I wish that I could so poignantly wrap the thoughts and ideas that have been travelling through my brain and put them perfectly down on this digital piece of parchment. Alas, these are the ramblings of a ragamuffin.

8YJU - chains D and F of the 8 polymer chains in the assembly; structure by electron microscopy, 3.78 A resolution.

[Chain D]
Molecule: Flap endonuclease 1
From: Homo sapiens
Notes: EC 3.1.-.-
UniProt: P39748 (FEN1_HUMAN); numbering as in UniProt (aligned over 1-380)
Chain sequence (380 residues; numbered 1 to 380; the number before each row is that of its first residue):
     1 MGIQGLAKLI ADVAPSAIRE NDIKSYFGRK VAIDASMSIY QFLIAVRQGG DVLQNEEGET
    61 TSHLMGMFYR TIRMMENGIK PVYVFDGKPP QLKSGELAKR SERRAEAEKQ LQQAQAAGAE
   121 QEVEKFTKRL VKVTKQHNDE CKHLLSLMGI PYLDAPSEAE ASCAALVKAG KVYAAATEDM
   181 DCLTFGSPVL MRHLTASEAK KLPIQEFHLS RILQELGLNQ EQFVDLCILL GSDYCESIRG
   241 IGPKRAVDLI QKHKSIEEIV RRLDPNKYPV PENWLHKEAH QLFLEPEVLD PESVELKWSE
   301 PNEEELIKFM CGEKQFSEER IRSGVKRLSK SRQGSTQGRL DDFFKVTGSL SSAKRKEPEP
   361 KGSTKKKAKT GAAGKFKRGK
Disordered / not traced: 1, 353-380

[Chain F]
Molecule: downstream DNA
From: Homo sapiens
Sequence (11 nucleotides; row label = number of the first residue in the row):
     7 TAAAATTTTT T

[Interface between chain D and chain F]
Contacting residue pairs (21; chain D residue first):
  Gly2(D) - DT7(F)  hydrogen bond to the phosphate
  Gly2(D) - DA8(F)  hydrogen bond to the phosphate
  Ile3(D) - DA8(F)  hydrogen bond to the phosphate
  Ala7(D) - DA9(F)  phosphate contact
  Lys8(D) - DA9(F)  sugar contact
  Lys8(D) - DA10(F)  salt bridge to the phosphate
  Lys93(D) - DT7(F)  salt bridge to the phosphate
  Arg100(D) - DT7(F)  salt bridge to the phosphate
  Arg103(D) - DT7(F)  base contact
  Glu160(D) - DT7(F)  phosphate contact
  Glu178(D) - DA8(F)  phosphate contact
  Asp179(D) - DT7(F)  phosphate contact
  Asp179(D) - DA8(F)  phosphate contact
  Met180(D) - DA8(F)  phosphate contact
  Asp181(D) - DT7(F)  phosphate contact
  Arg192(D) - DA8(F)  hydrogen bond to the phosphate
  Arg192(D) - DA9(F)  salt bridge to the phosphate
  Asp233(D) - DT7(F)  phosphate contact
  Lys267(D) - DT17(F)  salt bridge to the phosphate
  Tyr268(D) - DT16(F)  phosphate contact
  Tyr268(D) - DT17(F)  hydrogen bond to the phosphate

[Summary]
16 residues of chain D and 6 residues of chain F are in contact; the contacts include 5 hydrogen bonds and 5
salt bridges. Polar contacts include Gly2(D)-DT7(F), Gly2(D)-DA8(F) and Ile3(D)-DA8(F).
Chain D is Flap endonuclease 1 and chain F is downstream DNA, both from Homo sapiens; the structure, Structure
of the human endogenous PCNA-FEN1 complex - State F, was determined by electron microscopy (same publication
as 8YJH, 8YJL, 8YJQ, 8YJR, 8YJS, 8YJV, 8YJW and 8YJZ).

Last month I celebrated my 30th birthday. Like most people, it brought with it reminiscing the past, reevaluating the present and embracing the future. It’s one of those ages that brings questions like, “What have I accomplished?” and “Where do I go from here?” This particular birthday could have been treated with flamboyance, complete with a themed event similar to a “This is your life” talk show, a re-creation of my favorite television series, or even a documentary film crossed between The Crocodile Hunter and The Blair Witch Project, all of which I so gratefully participated in to celebrate other friends’ chronological milestones. My wife asked what I wanted for this special occasion, and the more I thought, I realized that what I wanted was this: simplicity. So on January 23rd, I sat at the head of a long set of tables in a local restaurant, surrounded by people in my life with whom the word “significance” was attached, some whose friendships entered my world as recently as a few months, others who I have known for as long as five or six years. And as I looked over that long stretch of faces, some strangers to one another, I was completely overwhelmed with one truth: this is what love looks like. I saw my past, present and future smiling back at me, people with whom I have shared life with, who embraced some of my deepest struggles, successes and failures, and who see me as someone they consider a friend. These individuals painted a picture for me, showing just how important I was to them and their presence that night, along with several letters of encouragement that I will always keep close by caused my heart to be full. To be honored like that, loved in a way that absolutely spoke my love languages was a moment that will never leave me.